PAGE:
NASA Spacecraft Made A Flyby Visit To The Largest Moon In The Solar System
NASA's Juno spacecraft traveled to 645 miles above the surface of the solar system's largest moon, Ganymede, on Monday.
RACHEL MARTIN, HOST:
Jupiter's moon Ganymede will get company later today because NASA's Juno mission is paying a visit. The probe will zoom by just 645 miles above the solar system's largest moon.
NPR's Joe Palca has a preview of what the flyby could reveal.
JOE PALCA, BYLINE: Ganymede is an icy moon, and icy moons are attracting a lot of attention from planetary scientists these days. That's because researchers have come to understand that these watery worlds could be home to some kind of life, even though they're far from the sun. There's liquid water on some of these moons, so some kind of heat source must be there.
Katherine de Kleer is a planetary scientist at Caltech. She says Ganymede has another special feature, one the other icy moons lack.
KATHERINE DE KLEER: Among this class of objects, Ganymede is the only one that has its own magnetic field.
PALCA: Earth's magnetic field protects us from potentially dangerous charged particles spewing out of the sun. De Kleer says Ganymede's magnetic field protects it from charged particles spewing out of volcanoes on one of Jupiter's other moons, Io.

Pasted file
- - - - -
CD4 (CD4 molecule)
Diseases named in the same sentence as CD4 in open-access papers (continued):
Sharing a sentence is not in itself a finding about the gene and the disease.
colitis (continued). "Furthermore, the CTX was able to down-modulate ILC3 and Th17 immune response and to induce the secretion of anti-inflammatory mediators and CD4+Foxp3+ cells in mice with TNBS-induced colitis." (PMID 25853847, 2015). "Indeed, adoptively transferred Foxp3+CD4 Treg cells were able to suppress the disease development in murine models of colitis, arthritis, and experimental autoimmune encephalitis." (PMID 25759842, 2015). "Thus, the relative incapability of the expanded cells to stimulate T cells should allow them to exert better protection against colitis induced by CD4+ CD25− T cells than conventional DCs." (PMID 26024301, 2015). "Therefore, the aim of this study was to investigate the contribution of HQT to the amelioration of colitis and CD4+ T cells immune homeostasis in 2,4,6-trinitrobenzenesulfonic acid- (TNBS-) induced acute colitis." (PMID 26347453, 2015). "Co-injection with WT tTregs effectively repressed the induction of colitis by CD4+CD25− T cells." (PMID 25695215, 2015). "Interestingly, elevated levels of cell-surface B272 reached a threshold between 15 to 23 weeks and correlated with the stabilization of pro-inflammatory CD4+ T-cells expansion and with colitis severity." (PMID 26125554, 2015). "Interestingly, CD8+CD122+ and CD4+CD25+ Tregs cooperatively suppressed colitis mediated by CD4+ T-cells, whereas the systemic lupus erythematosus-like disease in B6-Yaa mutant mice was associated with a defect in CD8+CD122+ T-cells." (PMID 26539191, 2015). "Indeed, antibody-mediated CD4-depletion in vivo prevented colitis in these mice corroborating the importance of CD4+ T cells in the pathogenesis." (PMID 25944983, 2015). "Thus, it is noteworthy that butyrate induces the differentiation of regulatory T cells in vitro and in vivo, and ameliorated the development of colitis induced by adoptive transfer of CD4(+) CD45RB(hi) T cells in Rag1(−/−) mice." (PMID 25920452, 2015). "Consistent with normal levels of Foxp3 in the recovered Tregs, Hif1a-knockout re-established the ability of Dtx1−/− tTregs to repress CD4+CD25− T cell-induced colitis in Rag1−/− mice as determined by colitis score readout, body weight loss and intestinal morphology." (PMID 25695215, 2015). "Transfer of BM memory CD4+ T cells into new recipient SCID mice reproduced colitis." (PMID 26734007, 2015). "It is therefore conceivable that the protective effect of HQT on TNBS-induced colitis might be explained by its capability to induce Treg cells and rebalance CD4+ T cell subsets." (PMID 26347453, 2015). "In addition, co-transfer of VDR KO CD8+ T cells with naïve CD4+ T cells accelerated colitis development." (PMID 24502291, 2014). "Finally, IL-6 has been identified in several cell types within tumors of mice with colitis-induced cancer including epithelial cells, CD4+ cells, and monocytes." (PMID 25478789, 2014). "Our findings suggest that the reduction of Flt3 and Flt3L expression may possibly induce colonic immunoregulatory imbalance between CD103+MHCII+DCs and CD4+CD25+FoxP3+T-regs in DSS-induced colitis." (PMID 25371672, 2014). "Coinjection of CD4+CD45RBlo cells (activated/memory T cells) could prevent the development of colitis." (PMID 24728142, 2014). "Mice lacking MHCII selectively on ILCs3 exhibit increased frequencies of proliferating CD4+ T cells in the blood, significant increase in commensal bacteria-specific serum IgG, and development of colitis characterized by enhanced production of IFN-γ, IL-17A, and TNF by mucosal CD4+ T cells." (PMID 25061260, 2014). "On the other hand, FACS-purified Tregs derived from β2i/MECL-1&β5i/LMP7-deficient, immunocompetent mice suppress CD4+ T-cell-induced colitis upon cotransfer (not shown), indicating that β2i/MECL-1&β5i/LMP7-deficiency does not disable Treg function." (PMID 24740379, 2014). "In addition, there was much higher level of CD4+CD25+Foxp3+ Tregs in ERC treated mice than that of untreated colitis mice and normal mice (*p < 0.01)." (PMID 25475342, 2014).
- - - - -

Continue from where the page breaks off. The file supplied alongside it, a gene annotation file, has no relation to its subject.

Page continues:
But UCLA planetary scientist Margaret Kivelson says although the magnetic field offers Ganymede some protection from charged particles...
MARGARET KIVELSON: The environment of Jupiter is pretty fierce. I wouldn't be thrilled about being the person to land (laughter) on Ganymede.
PALCA: Kivelson was on the science team of NASA's Galileo mission to Jupiter, the last one to visit Ganymede close up more than two decades ago. And speaking of close-ups...
SCOTT BOLTON: The images will be - I expect them to be spectacular.
PALCA: Scott Bolton from Southwest Research Institute is principal investigator for the Juno mission. There won't be a lot of pictures. Juno will be traveling at 12 miles per second as it speeds past Ganymede.
BOLTON: We'll be able to look at those and detect potential changes since Galileo took a look.
PALCA: Although its primary mission is to study Jupiter, Juno is turning its attention to the planet's moons. Next year, there'll be a flyby of Europa and after that, Io.
Joe Palca, NPR News.
(SOUNDBITE OF SEATBELTS' "AUTUMN IN GANYMEDE") Transcript provided by NPR, Copyright NPR.